Towards a new phenotype for tick resistance in beef and dairy cattle: a review

Heather M. Burrow, Ben J. Mans, Fernando F. Cardoso , Michael A. Birkett, A. C. Kotze, Ben J Hayes, Ntanganedzeni Mapholi, Kennedy Dzama, Munyaradzi C. Marufu, Naftaly W. Githaka, Appolinaire Djikeng

Research output: Contribution to journalArticlepeer-review


About 80% of the world’s cattle are affected by ticks and tick-borne diseases, both of which cause significant production losses. Cattle host resistance to ticks is the most important factor affecting the economics of tick control, but it is largely neglected in tick control programs due to technical difficulties and costs associated with identifying individual animal variation in resistance. This paper reviews the scientific literature to identify factors affecting resistance of cattle to ticks and the biological mechanisms of host tick resistance, to develop alternative phenotype(s) for tick resistance. If new cost- effective phenotype(s) can be developed and validated, then tick resistance of cattle could be genetically improved using genomic selection and incorporated into breeding objectives to simultaneously improve cattle productive attributes and tick resistance. The phenotype(s) could also be used to improve tick control using cattle management. Based on this review, it is recommended that three possible phenotypes (haemolytic analysis; measures of skin hypersensitivity reactions; simplified artificial tick infestations) be further developed to determine their practical feasibility for consistently, cost-effectively and reliably measuring cattle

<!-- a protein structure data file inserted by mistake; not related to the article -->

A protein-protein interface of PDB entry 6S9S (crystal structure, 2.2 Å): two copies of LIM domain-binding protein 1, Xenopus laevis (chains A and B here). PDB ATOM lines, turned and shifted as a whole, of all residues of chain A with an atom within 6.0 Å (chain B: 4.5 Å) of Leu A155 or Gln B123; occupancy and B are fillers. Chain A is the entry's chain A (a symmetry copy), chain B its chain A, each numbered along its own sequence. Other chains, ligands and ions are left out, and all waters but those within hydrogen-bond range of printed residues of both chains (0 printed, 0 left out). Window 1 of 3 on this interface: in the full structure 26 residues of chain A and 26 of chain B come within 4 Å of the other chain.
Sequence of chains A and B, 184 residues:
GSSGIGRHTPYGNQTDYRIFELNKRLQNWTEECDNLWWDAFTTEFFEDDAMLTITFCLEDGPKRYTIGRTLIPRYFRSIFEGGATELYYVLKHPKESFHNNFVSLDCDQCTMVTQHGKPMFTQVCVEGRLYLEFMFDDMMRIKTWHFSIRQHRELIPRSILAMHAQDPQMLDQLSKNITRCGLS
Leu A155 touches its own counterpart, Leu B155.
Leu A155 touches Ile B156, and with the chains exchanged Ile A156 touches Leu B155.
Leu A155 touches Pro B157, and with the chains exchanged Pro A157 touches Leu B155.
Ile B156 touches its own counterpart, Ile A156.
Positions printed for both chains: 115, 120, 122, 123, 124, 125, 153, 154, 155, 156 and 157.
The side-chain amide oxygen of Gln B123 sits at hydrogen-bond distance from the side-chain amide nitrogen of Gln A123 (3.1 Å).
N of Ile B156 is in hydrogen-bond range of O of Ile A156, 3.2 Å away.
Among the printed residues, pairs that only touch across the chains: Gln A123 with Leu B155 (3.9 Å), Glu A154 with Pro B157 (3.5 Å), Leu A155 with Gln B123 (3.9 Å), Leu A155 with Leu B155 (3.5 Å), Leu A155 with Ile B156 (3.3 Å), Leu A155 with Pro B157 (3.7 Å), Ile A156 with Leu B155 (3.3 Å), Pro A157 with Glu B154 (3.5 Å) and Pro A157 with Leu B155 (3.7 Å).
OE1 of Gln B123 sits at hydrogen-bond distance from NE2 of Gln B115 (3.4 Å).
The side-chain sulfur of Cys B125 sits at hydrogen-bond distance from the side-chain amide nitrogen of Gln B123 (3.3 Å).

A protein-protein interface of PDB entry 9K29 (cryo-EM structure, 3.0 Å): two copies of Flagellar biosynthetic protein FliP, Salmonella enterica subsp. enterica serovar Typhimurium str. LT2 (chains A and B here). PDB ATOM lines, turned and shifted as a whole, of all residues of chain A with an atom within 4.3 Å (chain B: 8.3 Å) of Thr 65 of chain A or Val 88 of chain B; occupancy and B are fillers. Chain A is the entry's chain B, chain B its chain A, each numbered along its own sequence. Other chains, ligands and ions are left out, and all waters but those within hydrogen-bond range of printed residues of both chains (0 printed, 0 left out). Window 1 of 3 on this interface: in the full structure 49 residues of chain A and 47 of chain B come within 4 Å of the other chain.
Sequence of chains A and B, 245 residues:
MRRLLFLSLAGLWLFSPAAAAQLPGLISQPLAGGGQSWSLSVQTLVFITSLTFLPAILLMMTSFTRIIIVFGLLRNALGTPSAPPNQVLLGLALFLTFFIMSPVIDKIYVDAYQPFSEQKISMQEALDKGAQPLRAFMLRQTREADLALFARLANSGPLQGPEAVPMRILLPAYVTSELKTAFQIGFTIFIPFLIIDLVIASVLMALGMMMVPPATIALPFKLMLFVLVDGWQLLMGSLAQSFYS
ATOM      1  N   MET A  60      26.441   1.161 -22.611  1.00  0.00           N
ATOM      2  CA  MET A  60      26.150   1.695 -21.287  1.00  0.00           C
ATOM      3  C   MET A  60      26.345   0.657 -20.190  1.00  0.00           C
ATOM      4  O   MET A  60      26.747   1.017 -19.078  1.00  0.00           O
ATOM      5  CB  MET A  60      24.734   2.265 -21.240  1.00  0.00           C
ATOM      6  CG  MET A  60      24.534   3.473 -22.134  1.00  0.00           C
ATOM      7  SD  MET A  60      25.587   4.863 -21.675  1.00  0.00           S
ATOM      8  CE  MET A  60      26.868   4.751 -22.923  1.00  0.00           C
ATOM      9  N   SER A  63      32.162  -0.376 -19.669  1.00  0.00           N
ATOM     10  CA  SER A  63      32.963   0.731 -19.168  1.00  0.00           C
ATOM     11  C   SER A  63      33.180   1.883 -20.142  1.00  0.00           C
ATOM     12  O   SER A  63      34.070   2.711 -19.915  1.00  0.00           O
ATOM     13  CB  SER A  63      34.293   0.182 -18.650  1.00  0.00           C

tick resistance in thousands of individual animals in commercial and smallholder farmer herds in tropical and sub-tropical areas globally. During evaluation of these potential new phenotypes, additional measurements should be included to determine the possibility of developing a volatile-based resistance phenotype, to simultaneously improve cattle resistance to both ticks and biting flies.Because the current measurements of volatile chemistry do not satisfy the requirements of a simple, cost-effective phenotype for use in commercial cattle herds, consideration should also be given to inclusion of potentially simpler measures to enable indirect genetic selection for volatile-based
resistance to ticks.
Original languageEnglish
JournalAnimal Production Science
Early online date4 Jul 2019
Publication statusE-pub ahead of print - 4 Jul 2019


  • Adaptive traits
  • Cattle breeding
  • Ticks
  • Parasitology
  • Genetic variation
  • Host resistance
  • Tick count
  • Immune response
  • Blood parameters
  • Skin hypersensitivity
  • Volatiles

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